It’s been a long day. A crisis erupted at work and you and your colleagues have been flat-out trying to make amends to something completely out of your control.
You sit down for a team meeting to take a breath, recalibrate and assess the damage. Then your phone rings. It’s a journalist from a well-known NZ media outlet – they are right outside your front door and they want a comment from you on your organisation’s aforementioned incident.
- Hang up the phone and lock the door
- Give them the full play-by-play and inadvertently divulge sensitive company details while posing for a photo in front of your brand signage
- Do nothing
The answer: none of the above. Learning how to speak to the media is a skill that doesn’t come naturally to most business owners and C-suite executives, but it’s an essential string to your bow. Thankfully, media management and communication skills can be learned to ensure you have a positive and transparent relationship with journalists, as well as your audiences who consume media every day.
Scope Media are specialists in media training and media relations. Three of our team members are former mainstream media journalists and we’d love to share with you our tricks of the trade via a media training session, one-on-one interview or a press conference simulation. In the meantime, here are our top tips on how to speak to media.
Top tips on how to speak to media
Knowledge is power
Know your brand inside and out and be briefed by other members of your team to ensure you are across every aspect of the business or incident before fronting up to the media. Provide accurate details as well as context.
Plan, plan, plan
Anticipate any difficult questions from media and rehearse your responses to them.
Nominate a spokesperson
Nominate one senior team member to consistently communicate with the media on behalf of your organisation. Having a “go-to” person helps to build rapport and trust with journalists – think Dr Ashley Bloomfield throughout all Covid-19 comms.
If you can share information with the media, then do so. If you are not in a position to share information, clarify that with a simple statement such as: “We don’t know the answer to that question yet but we will release that information as soon as we can.”
Don’t say nothing
Saying nothing is often not the best communications strategy – this leaves media, as well as your stakeholders and customers, open to assumptions.
While it’s important to not let a journalist pressure you into releasing information prematurely, it’s best practise to provide accurate answers to media questions ASAP. If a reporter calls you and you aren’t prepared, simply ask: “Can I please call you back in 15 minutes?”
Use this time to solidify details and prepare your comments or statement, then return the call.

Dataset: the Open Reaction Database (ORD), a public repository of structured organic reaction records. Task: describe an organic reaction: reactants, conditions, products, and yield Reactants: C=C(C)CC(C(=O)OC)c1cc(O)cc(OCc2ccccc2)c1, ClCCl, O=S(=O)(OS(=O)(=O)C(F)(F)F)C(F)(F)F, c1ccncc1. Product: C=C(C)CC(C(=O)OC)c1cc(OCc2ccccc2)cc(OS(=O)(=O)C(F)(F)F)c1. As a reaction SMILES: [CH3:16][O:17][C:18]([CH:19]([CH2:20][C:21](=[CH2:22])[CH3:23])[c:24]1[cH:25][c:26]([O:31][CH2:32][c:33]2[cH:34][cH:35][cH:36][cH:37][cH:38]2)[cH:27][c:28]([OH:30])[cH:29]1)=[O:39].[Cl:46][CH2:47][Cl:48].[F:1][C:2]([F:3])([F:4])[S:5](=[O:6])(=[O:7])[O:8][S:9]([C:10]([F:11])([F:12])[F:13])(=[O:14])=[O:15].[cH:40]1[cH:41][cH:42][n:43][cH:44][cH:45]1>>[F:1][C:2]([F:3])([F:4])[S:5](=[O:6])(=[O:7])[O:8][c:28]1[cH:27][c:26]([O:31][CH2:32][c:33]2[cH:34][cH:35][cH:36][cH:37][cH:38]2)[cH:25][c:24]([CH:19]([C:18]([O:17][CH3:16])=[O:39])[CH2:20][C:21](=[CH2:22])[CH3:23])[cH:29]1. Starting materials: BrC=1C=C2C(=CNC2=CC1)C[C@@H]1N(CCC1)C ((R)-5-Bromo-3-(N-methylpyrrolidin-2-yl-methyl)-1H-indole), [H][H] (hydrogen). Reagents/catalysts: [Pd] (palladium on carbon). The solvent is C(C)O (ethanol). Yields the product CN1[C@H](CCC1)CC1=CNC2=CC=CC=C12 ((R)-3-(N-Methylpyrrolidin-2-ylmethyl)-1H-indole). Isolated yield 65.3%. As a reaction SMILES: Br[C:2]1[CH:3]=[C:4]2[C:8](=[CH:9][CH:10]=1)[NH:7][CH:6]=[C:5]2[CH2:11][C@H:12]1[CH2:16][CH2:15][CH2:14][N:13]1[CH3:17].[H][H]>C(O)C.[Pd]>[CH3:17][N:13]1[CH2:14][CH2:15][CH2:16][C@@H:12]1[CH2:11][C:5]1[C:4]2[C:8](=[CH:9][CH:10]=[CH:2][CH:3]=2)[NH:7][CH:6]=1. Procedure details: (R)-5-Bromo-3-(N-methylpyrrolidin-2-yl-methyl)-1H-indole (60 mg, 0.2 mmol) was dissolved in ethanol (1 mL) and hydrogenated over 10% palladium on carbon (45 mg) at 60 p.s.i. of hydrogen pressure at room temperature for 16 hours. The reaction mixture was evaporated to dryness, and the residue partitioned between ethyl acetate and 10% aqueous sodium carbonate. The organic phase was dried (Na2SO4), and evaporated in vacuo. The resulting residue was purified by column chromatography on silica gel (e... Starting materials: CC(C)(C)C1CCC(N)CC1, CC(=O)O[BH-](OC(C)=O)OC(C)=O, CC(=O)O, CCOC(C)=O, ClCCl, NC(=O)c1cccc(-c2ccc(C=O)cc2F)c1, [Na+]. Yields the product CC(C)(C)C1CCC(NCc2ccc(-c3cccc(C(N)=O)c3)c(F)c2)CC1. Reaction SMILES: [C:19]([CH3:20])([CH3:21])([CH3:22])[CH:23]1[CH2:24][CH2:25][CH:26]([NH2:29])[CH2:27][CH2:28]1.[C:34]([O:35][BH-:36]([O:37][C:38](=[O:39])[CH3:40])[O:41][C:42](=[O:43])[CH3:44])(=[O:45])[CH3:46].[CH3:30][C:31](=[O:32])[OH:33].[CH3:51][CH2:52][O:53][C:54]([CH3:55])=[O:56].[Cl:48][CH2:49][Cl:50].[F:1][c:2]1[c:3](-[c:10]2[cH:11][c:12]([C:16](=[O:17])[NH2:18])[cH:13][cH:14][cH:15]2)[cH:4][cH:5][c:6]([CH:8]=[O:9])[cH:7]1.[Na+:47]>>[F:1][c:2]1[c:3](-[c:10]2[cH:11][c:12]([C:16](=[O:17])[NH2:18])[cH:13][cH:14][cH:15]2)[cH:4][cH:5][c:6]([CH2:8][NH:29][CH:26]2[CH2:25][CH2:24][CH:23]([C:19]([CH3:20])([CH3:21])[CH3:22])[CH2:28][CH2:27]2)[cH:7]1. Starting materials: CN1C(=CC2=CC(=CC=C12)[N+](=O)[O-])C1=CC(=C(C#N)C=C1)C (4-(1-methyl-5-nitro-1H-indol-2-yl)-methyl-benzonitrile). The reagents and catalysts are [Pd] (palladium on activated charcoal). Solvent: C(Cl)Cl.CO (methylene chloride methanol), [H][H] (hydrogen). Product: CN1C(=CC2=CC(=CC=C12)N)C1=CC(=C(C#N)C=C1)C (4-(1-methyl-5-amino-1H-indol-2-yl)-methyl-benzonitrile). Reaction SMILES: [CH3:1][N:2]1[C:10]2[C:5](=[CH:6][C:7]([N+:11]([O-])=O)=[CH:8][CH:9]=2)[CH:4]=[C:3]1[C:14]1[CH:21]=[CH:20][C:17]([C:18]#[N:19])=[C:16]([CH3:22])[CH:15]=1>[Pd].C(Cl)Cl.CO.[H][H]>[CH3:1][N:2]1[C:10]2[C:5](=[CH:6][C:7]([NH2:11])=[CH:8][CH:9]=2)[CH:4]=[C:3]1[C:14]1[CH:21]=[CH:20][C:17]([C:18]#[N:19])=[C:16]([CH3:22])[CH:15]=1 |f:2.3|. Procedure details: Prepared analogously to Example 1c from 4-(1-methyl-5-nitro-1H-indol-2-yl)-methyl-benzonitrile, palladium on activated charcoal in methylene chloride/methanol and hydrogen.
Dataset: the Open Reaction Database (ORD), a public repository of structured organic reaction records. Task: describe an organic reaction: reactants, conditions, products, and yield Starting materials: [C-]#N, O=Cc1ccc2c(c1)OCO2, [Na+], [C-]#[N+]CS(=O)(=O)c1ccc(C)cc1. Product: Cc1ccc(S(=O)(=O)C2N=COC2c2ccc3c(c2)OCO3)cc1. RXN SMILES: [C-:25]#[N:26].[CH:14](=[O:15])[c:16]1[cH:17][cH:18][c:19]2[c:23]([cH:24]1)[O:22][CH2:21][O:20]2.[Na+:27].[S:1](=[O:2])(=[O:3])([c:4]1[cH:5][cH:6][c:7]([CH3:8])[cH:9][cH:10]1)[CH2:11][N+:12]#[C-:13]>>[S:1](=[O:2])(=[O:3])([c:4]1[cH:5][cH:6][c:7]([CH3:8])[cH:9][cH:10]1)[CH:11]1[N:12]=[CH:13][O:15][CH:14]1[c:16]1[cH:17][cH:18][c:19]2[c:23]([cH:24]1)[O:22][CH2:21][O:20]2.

Be confident, clear and concise about your answers and your brand’s messaging – don’t be ambiguous, rambling or vague as a good journalist will see right through this. If you are put on the spot by a particular question that you don’t know the answer to, be honest about this and share the answer later once you have had a chance to obtain the information.
Know the rules of engagement
If you reveal information that is off the record, ensure the journalist knows this in advance. Journalists are bound by professional ethics so if something is declared off the record, it cannot be reported. Feel free to ask the journalist questions, too: What is their angle? When will the story run? Who else will they be quoting in the story? What images are they planning on running with it?
Be approachable and responsive
Send a journalist that hi-res image and provide that quote. Modern media are very under resourced – time is of the essence so any help from your organisation will be appreciated and remembered. Build a rapport with media and make them feel like they can approach you at any time.
Take the opportunity
Use the opportunity to educate media on your business, your product or service and its advantages. Tell your brand story. Use your judgement before deploying this tactic, however – in certain situations such as a crisis, it’s best to stick to the issue at hand to avoid coming across as insensitive.
Don’t be afraid to be human
Show emotion, enthusiasm, empathy and the human side of your brand in your words as well as your mannerisms. Be yourself and let your personality shine through!
If you need some professional advice on speaking to the media, get in touch to find out about our customised one-on-one or team media training sessions. We’re also here to help with any urgent media enquiries and we love nothing more than preparing a press release to get your message to the masses.